• Predicate<String> break - this param represents the condition on which we are no longer expect any more input from the previous request.

Given this, a method like this will look like:

public <T> T command(String cmd, Function<List<String>, T> commandProcessor, Predicate<String> breakCondition, long timeout)
        throws InterruptedException, ExecutionException, TimeoutException {

    // This completable future will send a command to the process
    // And gather all the output of the engine in the List<String>
    // At the end, the List<String> is translated to T through the
    // commandProcessor Function
    CompletableFuture<T> command = supplyAsync(() -> {
        final List<String> output = new ArrayList<>();
        try {
            writer.write(cmd + "\n");
            String line = "";
            while ((line = reader.readLine()) != null) {
                if (line.contains("Unknown command")) {
                    throw new RuntimeException(line);
                if (line.contains("Unexpected token")) {
                    throw new RuntimeException("Unexpected token: " + line);
                if (breakCondition.test(line)) {
                    // At this point we are no longer interested to read any more
                    // output from the engine, we consider that the engine responded
        } catch (IOException e) {
        return commandProcessor.apply(output);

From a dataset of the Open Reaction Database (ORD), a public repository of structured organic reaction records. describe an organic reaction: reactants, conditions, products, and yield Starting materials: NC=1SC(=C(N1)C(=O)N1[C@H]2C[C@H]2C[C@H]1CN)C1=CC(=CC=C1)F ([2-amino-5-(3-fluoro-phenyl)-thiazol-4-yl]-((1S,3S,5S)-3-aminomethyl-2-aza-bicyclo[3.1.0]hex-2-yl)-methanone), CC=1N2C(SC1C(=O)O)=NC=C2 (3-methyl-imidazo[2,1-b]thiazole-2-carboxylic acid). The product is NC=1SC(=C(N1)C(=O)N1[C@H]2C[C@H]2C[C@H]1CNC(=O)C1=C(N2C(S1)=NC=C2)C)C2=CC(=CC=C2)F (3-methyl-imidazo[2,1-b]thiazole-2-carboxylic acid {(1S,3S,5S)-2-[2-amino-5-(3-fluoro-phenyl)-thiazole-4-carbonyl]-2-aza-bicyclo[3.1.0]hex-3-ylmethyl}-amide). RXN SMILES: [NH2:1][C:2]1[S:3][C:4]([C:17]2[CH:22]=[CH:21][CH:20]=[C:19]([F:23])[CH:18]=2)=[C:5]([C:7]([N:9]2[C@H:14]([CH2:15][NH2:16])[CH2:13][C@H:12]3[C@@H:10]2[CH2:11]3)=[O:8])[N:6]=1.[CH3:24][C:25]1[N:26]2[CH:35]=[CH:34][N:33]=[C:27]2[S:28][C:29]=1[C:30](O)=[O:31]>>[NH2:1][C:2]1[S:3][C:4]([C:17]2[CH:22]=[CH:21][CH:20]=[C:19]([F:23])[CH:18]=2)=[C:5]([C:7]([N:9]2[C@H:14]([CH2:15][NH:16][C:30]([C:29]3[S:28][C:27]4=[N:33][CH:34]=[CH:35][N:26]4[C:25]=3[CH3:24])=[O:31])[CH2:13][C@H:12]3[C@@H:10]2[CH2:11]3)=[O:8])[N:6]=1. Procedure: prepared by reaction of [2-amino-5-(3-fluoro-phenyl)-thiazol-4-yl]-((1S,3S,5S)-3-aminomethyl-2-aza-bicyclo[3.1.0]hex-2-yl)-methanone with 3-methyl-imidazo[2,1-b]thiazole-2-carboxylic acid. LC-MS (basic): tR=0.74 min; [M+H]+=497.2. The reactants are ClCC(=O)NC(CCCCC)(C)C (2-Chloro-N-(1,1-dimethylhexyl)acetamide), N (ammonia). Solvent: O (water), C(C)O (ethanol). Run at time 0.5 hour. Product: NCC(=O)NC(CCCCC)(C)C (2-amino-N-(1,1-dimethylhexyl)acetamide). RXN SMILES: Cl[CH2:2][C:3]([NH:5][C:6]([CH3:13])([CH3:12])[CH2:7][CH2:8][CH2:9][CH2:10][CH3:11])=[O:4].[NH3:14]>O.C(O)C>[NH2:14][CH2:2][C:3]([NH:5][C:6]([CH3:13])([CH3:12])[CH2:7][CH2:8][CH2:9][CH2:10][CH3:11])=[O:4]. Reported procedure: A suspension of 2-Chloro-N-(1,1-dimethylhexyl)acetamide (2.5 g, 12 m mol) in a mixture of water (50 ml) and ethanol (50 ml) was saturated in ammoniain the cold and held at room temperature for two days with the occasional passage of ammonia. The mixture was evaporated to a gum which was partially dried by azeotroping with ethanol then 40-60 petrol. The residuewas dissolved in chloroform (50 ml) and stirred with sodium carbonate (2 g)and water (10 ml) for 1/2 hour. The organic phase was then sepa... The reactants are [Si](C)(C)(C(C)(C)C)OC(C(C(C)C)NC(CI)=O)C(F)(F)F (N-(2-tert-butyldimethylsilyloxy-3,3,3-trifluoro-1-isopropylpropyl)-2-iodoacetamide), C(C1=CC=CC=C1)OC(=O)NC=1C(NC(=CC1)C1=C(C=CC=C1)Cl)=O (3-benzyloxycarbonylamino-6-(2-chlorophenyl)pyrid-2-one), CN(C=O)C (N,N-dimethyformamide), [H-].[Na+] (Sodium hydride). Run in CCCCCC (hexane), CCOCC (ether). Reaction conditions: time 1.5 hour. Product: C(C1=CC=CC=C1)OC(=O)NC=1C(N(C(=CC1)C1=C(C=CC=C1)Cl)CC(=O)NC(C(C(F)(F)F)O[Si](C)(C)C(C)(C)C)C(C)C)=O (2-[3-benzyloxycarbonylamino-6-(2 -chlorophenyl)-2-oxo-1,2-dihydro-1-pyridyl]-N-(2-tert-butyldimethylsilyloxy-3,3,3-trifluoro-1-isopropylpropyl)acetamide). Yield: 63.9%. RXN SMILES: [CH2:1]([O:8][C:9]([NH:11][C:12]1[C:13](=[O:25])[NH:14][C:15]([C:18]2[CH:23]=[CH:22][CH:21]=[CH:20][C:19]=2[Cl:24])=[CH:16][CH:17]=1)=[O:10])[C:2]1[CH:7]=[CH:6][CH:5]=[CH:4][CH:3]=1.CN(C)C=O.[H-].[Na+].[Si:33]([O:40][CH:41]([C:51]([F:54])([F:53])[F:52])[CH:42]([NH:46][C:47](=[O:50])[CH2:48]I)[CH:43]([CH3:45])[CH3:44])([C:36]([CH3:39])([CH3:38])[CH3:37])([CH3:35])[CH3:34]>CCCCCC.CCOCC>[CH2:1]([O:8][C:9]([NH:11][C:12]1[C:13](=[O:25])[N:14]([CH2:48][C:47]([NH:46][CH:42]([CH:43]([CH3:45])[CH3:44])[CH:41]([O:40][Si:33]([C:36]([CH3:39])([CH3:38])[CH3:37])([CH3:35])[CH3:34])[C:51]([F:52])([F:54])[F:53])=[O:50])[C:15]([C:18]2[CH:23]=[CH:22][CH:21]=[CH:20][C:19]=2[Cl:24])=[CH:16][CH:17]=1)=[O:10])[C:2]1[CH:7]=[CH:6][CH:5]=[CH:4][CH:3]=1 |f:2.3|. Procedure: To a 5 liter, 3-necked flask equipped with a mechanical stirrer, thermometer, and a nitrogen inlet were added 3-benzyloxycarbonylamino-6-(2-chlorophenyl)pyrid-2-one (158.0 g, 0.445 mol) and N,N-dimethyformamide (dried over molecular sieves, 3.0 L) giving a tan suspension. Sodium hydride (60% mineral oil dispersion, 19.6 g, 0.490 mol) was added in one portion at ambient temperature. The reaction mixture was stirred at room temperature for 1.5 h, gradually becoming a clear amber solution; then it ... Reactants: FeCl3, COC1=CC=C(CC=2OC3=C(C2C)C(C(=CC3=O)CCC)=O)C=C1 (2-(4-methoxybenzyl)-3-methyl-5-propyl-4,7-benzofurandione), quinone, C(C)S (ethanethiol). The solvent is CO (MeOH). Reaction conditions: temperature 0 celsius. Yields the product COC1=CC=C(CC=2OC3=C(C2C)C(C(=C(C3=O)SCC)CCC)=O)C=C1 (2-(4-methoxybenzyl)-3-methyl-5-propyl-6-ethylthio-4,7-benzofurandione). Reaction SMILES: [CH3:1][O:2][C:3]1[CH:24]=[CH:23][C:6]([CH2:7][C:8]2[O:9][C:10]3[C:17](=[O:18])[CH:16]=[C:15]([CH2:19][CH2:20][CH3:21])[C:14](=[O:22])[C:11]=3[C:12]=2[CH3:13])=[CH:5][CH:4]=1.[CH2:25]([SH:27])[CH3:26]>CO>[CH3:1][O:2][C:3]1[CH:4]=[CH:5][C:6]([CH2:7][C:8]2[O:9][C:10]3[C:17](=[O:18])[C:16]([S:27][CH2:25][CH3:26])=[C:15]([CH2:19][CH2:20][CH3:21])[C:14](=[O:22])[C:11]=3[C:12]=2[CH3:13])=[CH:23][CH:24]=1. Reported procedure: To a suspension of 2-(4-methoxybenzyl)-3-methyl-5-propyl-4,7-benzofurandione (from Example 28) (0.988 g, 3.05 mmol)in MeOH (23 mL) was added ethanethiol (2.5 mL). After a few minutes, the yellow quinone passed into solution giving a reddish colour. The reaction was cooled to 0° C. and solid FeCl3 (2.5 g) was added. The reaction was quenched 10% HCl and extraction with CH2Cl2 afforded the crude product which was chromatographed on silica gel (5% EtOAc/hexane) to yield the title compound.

return command.get(timeout, TimeUnit.MILLISECONDS);

The method is now generic enough to be re-used to send/retrieve various information to/from the engine.

(Re)use the command(...) method to get the best engine move

Let’s look at the previously “mate in 3” position:


As we said, the associated FEN string is: 8/8/4Rp2/5P2/1PP1pkP1/7P/1P1r4/7K b - - 0 40.

Now, we want to ask stockfish from Java what is the best move; we can re-use the command(...) method a few times and obtain the result.

var client = new Client();
var position = "8/8/4Rp2/5P2/1PP1pkP1/7P/1P1r4/7K b - - 0 40";


// We initialise the engine to use the UCI interface
client.command("uci", identity(), (s) -> s.startsWith("uciok"), 2000l);

// We set the give position
client.command("position fen " + position, identity(), s -> s.startsWith("readyok"), 2000l);

String bestMove = client.command(
        "go movetime 3000",
        lines -> lines.stream().filter(s->s.startsWith("bestmove")).findFirst().get(),
        line -> line.startsWith("bestmove"),
        .split(" ")[1];





(Re)use the command(...) to retrieve the 10 best possible moves for a position.

This task is a bit more complicated because it involves parsing non-friendly output from the engine.

By default, a UCI-enabled chess engine only retrieves the single best line it founds. To retrieve more lines and their score, we first need to set the MultiPV option to 10.

Setting an option would be as simple as:

client.command("setoption name MultiPV value 10", identity(), s->s.startsWith("readyok"), 2000l);

And now, we need to look into a format the engine retrieves the analysis line.

Let’s take the following position as an example (Ruy-Lopez):


The FEN string of this position is: r1bqkbnr/pppp1ppp/2n5/1B2p3/4P3/5N2/PPPP1PPP/RNBQK2R b KQkq - 3 3.

If we want to get the ten best continuations for black starting with this position, in the command line, we will obtain the following output:

go depth 10

--- more text ----

info depth 10 seldepth 12 multipv 1 score cp -8 nodes 125667 nps 657942 tbhits 0 time 191 pv a7a6 b5a4 g8f6 d2d3 f8c5 e1g1 d7d6 d3d4 e5d4 f3d4 c8d7 d4c6 b7c6